01-21-2013 08:23 AM
I have a customer who is monitoring several HP/Avaya switches with IMC. The switches are on remote routed subnets, some simply routed, other routed by firewalls.
In the firewall logs however, they have noticed IP spoofing from the IMC subnet.
After analysis and packet traces, it appeared that IMC itself is not only trying the send icmp echo requests with its own IP address, but also with a source IP address from the subnet of the managed devices.
For example: IMC has IP 10.1.1.101/24, the remote device has IP 10.1.2.11/24, connected by firewall/router. With a wireshark trace on the IMC, we see IMC is sending icmp echo request with source IP e.g.10.1.2.253 to the 10.1.2.11 device. We see similar behavior for devices in other subnets, e.g. for switch with IP 10.1.3.11/24, IMC would use source IP 10.1.3.254.
The trace actually shows that the source MAC address of the device is the IMC server.
We have already disabled the dismanping on the IMC configuration.
This is an IMC Enterprise installation on Windows Server on an ESX host (trial license).
Of course the firewall team does not like this, since they get plenty of log messages about ip spoofing.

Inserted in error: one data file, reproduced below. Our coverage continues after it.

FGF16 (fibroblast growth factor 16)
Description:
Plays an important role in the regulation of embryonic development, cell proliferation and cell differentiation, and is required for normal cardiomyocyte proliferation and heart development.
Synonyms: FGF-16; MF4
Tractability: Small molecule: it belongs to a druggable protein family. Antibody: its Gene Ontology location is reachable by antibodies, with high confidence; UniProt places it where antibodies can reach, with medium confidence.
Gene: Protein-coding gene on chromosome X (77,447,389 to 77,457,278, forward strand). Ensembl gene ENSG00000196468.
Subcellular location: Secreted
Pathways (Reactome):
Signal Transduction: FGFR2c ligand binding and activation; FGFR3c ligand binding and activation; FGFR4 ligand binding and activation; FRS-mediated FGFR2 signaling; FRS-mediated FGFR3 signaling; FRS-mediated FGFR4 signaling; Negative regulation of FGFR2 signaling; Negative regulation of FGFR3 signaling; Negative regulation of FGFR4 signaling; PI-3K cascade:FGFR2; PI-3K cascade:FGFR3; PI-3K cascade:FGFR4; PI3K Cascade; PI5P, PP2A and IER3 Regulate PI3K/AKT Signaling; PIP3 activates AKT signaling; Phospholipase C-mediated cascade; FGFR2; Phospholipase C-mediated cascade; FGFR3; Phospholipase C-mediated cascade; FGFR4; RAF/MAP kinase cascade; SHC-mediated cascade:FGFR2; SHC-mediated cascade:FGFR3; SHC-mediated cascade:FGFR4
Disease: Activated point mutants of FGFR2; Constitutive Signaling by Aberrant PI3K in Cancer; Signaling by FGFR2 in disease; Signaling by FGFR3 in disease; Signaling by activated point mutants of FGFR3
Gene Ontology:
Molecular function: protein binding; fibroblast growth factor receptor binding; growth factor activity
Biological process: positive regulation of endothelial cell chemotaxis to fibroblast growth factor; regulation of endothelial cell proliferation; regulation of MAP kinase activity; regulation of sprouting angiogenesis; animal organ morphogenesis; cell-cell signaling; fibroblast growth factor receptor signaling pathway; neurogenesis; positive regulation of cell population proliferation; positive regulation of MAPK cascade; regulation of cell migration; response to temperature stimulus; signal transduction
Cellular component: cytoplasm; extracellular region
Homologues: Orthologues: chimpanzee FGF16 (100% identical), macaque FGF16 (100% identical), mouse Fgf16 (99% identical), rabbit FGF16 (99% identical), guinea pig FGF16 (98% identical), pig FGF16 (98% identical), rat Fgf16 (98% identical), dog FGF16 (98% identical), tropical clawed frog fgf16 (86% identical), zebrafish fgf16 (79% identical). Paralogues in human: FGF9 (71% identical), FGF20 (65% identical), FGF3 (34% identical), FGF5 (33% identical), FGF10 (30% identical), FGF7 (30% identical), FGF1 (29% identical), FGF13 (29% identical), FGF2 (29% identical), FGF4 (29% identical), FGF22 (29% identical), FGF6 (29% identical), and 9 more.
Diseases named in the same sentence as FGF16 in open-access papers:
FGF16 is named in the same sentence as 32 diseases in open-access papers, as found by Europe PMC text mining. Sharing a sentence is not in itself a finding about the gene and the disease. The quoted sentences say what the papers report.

Has anyone experienced this already, does anyone know why IMC would be doing this ?
01-21-2013 08:30 AM
01-21-2013 08:41 AM
Thanks for your reply (I have also posted this request on http://www.netopscommunity.net , I will sync the outcome)
Yes, only 1 IP assigned.
It really seems to be looping through all possible 10.0.0.0/8 subnets (making up /24 subnet himself) and sending with some random source subnet IP the echo requests (but always based on an IP of a managed host).
Could it be trying to discover hosts with a mismatched subnet mask ? (the remote host will be sending an arp request, so that can/could be picked up by IMC or another routing device (and then queried by IMC via snmp arp tables)) ?
It could be doing smart things, but I do not understand it, and more important, I would need to know how to turn it off ...